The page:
in

Yurt Living: More Window Shopping

It’s ironic I’m writing about windows while my yurt in the tropical rain forest of Hawaii is enduring the heaviest rainfall I’ve ever witnessed. The awnings are proving their worth well.

Why don’t I close the windows? Well, I’m getting there. It’s just that I don’t have a deck around my 3-foot elevated yurt and therefore a ladder is required. The picture tells the story.

It’s not so bad, really. In fact I’m thoroughly impressed with my gutter system and how the awnings aren’t flapping in the winds. But I confess I started spot-mopping. That’s cause just enough sprinkles are blowing through the window screens and onto the floor to call for cleanup.

The rain is not letting up a bit and I will probably have to get soaked to get my rain gear out of the car, unlock my heavy aluminum ladder, and either carry my vinyl covers with me or zip the awnings up. Whew, I think I’ll keep mopping!

There are two things yurt dwellers can do to open and close windows easily. One is to have convenient outside access to each window. Two is to invest in the new conventional-type window options.

In previous blog-writes I explained how the Colorado Yurt Company added a low emissivity glass window with a crank to their offerings. Yurtco Manufacturing in British Columbia may have come up with the e-glass option first.

Now I find Spirit Mountain Yurts in New Mexico is producing what they call the Fortress Yurt. That model offers quality-famed Pella® windows. Watch the video and learn that grizzly bears spurred the company owners to develop a portable yurt with real glass therma windows (and a laminated wood wall).

The Pella® windows are 3-by-5 foot with screens. The windows are free of the lattice while interior walls are secured to the inside lattice. Obviously, options are increasing as yurt manufacturers get inventive.

But for those on a tight budget, Nomad Shelter in Alaska explains that the polyvinyl yurt window is like a boat window material. It will scratch and fog in about two or three years, pending on maintenance. It’s not an eco material, but buying and replacing them is cheap.

The Alaskan company points out that 90% of their clientele are professional single women as myself. Hmm … perhaps that’s more reason to design for nuisance weather?

RELATED POSTS:
Yurt Living: Window Shopping
Yurt Living: Weddings + Special Events
Yurt Living: Creative Flooring Suppliers
Yurt Living: Floor Options
Yurt Living: Platform Design Options
Yurt Living: Domes, Light, Furniture
Yurt Living: Dome, Cupola or Spire?
Yurt Living – Colors
Yurt Living – Creative Doorway Designs
Yurt Living – Design Rules Pricing
Yurt Living – Climate Comfort Part 2
Yurt Living – Climate Comfort
Yurt Living – Getting Started

Written by Delia Montgomery

I am Delia, d/b/a Chic Eco on www.ChicEco.com, and established myself as an eco fashion guru by learning "who makes what in the world of environmental fashion and design."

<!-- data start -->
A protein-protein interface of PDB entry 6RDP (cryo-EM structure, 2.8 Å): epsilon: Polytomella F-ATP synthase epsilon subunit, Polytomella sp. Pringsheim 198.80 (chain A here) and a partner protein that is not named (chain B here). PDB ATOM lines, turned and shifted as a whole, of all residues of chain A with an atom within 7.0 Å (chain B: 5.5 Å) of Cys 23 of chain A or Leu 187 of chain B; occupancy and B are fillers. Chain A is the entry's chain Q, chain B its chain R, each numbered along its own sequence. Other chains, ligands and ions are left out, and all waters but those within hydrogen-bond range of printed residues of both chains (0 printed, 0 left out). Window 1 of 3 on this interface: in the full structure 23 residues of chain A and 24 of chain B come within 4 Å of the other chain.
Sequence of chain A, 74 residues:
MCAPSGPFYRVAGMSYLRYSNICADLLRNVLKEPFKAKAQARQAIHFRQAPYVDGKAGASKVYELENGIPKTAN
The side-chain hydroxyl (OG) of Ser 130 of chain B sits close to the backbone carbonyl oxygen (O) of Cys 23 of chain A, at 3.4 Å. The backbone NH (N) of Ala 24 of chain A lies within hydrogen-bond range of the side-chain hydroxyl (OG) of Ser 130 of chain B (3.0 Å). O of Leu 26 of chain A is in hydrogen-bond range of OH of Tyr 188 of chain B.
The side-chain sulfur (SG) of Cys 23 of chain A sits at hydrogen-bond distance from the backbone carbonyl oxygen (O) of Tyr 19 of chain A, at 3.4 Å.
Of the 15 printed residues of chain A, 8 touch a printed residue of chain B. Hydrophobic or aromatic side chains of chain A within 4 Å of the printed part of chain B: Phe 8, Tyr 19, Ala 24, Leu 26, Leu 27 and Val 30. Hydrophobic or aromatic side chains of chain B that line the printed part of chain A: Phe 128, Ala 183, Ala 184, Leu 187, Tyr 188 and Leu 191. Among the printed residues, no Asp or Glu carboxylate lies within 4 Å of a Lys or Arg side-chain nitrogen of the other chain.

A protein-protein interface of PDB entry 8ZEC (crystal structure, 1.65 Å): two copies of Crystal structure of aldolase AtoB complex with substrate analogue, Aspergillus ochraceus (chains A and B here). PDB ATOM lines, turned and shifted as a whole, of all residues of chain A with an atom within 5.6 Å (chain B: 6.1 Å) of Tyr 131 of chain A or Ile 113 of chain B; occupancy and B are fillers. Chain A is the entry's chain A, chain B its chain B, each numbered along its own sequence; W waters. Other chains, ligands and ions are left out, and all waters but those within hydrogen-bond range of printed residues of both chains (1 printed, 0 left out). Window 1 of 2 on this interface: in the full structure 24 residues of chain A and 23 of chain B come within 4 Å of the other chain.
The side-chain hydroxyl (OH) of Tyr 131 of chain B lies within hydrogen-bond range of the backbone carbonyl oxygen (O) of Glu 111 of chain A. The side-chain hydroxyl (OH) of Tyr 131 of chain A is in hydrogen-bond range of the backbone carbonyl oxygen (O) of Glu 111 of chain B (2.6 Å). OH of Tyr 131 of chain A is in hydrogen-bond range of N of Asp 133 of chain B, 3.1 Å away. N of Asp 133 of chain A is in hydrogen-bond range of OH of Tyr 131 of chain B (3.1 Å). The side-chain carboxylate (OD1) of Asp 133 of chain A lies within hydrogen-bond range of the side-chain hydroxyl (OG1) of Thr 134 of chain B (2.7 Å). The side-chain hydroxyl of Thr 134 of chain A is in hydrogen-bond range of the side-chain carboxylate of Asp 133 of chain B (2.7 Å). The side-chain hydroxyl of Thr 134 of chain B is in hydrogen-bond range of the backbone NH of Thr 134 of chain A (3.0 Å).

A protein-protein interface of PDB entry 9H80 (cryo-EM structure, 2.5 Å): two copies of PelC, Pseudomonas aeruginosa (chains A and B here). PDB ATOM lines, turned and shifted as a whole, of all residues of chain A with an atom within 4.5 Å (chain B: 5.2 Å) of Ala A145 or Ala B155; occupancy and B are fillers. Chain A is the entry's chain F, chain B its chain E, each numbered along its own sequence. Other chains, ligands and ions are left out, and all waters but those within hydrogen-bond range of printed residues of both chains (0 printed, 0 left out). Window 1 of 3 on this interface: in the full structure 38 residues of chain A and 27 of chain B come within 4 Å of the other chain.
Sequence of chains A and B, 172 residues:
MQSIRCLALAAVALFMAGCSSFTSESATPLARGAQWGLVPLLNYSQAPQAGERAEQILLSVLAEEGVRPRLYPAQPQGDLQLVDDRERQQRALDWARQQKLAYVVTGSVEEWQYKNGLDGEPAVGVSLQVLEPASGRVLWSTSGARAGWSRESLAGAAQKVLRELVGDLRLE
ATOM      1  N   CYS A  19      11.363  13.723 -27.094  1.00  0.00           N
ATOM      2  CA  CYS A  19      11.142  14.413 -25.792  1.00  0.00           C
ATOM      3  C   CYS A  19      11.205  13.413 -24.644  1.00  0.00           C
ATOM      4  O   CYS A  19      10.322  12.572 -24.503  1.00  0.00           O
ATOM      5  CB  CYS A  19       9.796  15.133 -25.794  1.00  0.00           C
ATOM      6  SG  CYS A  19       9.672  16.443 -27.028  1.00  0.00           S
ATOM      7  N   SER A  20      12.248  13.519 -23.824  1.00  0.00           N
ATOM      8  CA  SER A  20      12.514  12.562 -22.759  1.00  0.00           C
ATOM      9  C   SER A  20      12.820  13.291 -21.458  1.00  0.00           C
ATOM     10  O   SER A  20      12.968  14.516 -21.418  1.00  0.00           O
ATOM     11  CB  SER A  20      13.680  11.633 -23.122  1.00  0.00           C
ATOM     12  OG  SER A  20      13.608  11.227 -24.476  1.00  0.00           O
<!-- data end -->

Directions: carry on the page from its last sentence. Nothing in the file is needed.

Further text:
Enjoy reading some of my freelance writing about environmental design, fashion and art -- from both consumer and supplier perspectives. You may notice I focus most on individual eco designers, movers and shakers.

From sustainable fashion apparel to paint and flooring, discoveries are a rush. I get my kicks this way. I also offer sales representation of earth-friendly designed products for wholesale buyers. Retailers may take advantage of my services with factory-direct pricing. Spend less time sourcing and prevent green-washed purchases!

My other forte is connecting suppliers with business-to-business tools. Aspects of my business vary with consulting services while I'm proud to be the aide that embraces unique and innovative gigs.

I'm originally a Kentucky Blue Grass gal who relocated to Maui early 2006 and the tropical Puna District of Big Island, Hawaii late 2007. Walk the talk is my motto here.

Early 2009 I constructed a yurt home office in a semi-urban setting on a tiny lot. My water comes from the sky, contained in a catchment that's not likely to dry in this rain forest. The electric is designed for solar conversion. I grow about 30% of my food organically, compost, and recycle to the hilt. Permaculture with a full eco system is my gardening style.

In fact, gardening is my ultimate joy. I seek gigs like design, weeding and planting between other jobs. My love is Hawai'i which has more climate zones than any state. There are frequent earthquakes here, typically under a 3.0 magnitude, and I happen to dig the vibrations. It's a wonderful simple life in paradise. As I grow older and wiser, I become more and more grateful.

3 Comments

  1. I can’t stress enough the importance of going with a good manufacturer. Even some of the companies you’ve mentioned have a bit of a bad rap, so buyers, do your due diligence. Search yurtinfo.org or the bbb or just a random google usually turns up more than enough information on a yurt manufacturer. We can’t please all the people all the time, but if it’s a decent company, they do please most of the people most of the time. Glad to hear the awnings and gutters are working overtime, Delia! I didn’t have them in my first yurt. In our next yurt we’ll go with the operable windows. But for the cost, they’re the perfect in between~ Catchment overflowing yet?
    Aloha~

  2. Please avoid the heart ache and do not buy from spirit mountain yurts. After all the problems I have had I want to warn others.

Big Wardrobe Shopping in UK

XS Project :: One Persons Trash Is Anothers Treasure.